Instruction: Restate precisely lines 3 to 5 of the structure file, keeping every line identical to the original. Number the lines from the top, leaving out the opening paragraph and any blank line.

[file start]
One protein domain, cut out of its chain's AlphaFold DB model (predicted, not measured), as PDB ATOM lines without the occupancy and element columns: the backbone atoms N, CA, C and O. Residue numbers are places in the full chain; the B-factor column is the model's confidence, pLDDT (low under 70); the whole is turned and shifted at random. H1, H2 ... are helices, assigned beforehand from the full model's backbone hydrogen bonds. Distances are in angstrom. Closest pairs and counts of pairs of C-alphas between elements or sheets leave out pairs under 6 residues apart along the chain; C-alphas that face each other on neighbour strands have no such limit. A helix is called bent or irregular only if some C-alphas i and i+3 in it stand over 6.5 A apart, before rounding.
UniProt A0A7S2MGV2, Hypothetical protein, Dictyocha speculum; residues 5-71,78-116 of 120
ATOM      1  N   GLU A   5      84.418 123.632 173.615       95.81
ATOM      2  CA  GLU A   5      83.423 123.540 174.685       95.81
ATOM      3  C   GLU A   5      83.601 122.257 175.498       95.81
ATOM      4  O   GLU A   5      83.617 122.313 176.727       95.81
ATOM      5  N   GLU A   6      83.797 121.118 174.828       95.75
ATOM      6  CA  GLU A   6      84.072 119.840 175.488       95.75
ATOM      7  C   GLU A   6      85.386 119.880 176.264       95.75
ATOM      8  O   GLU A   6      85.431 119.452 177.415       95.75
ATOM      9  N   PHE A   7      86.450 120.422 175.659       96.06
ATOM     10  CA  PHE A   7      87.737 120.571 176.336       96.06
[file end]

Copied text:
ATOM      2  CA  GLU A   5      83.423 123.540 174.685       95.81
ATOM      3  C   GLU A   5      83.601 122.257 175.498       95.81
ATOM      4  O   GLU A   5      83.617 122.313 176.727       95.81